Symposium 2000 Review
by Tom Butt, FAIA, LEED AP BD+C
My presentation at the symposium included remarks about construction litigation in general, the design professional’s standard of care, using standards to avoid litigation and achieve better design and construction, and tips to avoid waterproofing failures.
The Design Professional’s Standard of Care – Using Reasonable Diligence and Best Judgment
Architects and engineers become defendants in construction defect litigation because of allegations that they breached the standard of care – that is, they practiced in a negligent manner that caused or contributed to a construction defect that resulted in damage to someone. The law sets forth certain duties of all professionals, including architects, one of which is to utilize reasonable diligence and best judgment in the exercise of professional skill and in the application of learning, in an effort to accomplish the purpose for which the professional was employed.
Water leaks are the single largest cause of construction litigation and often provide an entrée for litigation to expand far beyond the original incentive.
There are several tools available to design professionals to ensure that diligence and good judgment prevails in their practice. These will not only reduce the risk of exposure to unwelcome litigation but will also increase the likelihood that projects will be free of serious construction defects.
Use Industry Standards
Industry standards are documented specifications or guides for materials or methods that have resulted from a consensus process involving knowledgeable individuals. One of the best known sources of consensus standards is the American Society of Testing and Materials (ASTM). This non-profit organization consists of some 32,000 volunteer members in 100 countries, representing manufacturers, specifiers, government, academia and users, who meet and communicate regularly to develop and update standards for virtually every product and product in common use. Thousands of ASTM standards deal with construction materials and methods and are available from ASTM at a modest cost. A searchable index is on the ASTM website at www.astm.org.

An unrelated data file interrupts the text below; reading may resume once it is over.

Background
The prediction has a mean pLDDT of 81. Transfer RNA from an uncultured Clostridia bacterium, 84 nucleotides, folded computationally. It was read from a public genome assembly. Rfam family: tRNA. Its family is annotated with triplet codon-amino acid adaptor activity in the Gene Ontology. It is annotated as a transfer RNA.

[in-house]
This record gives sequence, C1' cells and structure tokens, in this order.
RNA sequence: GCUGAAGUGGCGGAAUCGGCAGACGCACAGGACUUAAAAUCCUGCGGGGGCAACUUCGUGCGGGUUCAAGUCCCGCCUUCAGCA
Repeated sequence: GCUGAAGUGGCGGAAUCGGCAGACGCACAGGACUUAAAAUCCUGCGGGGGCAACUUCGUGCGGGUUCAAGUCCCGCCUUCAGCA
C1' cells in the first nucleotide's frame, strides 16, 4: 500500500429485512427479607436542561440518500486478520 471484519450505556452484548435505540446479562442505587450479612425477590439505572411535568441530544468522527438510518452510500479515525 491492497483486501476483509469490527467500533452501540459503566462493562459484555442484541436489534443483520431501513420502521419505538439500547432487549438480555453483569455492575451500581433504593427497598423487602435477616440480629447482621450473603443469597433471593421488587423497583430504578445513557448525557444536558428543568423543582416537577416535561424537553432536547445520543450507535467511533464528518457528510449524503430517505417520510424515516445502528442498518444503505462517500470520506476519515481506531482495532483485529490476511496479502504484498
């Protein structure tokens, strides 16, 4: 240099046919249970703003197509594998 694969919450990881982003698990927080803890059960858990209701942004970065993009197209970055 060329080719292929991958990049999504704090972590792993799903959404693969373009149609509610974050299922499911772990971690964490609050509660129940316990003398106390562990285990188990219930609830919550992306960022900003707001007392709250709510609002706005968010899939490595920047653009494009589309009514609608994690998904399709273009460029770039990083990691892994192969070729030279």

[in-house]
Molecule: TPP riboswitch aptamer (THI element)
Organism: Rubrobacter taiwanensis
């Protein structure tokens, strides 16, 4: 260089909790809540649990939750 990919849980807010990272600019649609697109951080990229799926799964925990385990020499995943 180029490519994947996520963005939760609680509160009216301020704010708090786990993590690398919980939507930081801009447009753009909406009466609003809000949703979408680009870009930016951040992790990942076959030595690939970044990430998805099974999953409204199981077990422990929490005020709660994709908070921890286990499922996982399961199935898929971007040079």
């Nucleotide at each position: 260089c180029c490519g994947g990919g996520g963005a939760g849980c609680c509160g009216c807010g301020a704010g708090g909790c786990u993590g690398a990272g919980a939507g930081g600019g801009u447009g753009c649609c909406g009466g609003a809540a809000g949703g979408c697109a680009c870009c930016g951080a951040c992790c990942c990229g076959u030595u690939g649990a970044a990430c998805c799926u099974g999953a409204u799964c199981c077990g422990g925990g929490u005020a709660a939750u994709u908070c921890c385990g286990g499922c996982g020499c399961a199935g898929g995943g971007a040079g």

Other standards organizations include broad-based models such as the American National Standards Institute (ANSI) with a website at www.ansi.org and more narrowly focused organizations that target specific industries, such as the American Architectural Manufacturers Association (AAMA) and the American Concrete Institute (ACI).
Often the closest architects and contractors get to these resources is in a reference incorporated into a specification. However, individual standards documents can be a gold mine of detailed information about how to design and build components of buildings. These standards are up to date, peer reviewed, and generic. Many of these are available at no cost via the internet, but others must be purchased. Standards organizations, such as ASTM, run largely on volunteers but depend on document sales to pay administrative costs.
Subscribe to and Use Specification Systems